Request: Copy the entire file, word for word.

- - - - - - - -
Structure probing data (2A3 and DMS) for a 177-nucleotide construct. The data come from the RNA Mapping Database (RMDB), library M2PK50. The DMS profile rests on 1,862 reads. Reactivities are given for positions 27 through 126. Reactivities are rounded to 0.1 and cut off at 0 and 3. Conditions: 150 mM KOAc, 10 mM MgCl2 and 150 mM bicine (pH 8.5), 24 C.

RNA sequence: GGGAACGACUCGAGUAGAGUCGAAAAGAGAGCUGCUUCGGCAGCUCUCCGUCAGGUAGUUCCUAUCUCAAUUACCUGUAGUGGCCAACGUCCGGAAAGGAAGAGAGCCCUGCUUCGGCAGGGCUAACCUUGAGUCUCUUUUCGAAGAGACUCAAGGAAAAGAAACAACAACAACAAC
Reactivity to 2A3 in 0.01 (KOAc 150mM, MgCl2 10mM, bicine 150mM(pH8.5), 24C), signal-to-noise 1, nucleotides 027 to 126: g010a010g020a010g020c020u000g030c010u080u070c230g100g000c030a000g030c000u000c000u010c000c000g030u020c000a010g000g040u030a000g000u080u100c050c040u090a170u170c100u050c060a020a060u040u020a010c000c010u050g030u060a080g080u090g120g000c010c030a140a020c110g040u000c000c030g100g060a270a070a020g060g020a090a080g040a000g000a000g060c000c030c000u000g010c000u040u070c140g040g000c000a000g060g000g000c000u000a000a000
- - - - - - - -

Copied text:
Structure probing data (2A3 and DMS) for a 177-nucleotide construct. The data come from the RNA Mapping Database (RMDB), library M2PK50. The DMS profile rests on 1,862 reads. Reactivities are given for positions 27 through 126. Reactivities are rounded to 0.1 and cut off at 0 and 3. Conditions: 150 mM KOAc, 10 mM MgCl2 and 150 mM bicine (pH 8.5), 24 C.

RNA sequence: GGGAACGACUCGAGUAGAGUCGAAAAGAGAGCUGCUUCGGCAGCUCUCCGUCAGGUAGUUCCUAUCUCAAUUACCUGUAGUGGCCAACGUCCGGAAAGGAAGAGAGCCCUGCUUCGGCAGGGCUAACCUUGAGUCUCUUUUCGAAGAGACUCAAGGAAAAGAAACAACAACAACAAC
Reactivity to 2A3 in 0.01 (KOAc 150mM, MgCl2 10mM, bicine 150mM(pH8.5), 24C), signal-to-noise 1, nucleotides 027 to 126: g010a010g020a010g020c020u000g030c010u080u070c230g100g000c030a000g030c000u000c000u010c000c000g030u020c000a010g000g040u030a000g000u080u100c050c040u090a170u170c100u050c060a020a060u040u020a010c000c010u050g030u060a080g080u090g120g000c010c030a140a020c110g040u000c000c030g100g060a270a070a020g060g020a090a080g040a000g000a000g060c000c030c000u000g010c000u040u070c140g040g000c000a000g060g000g000c000u000a000a000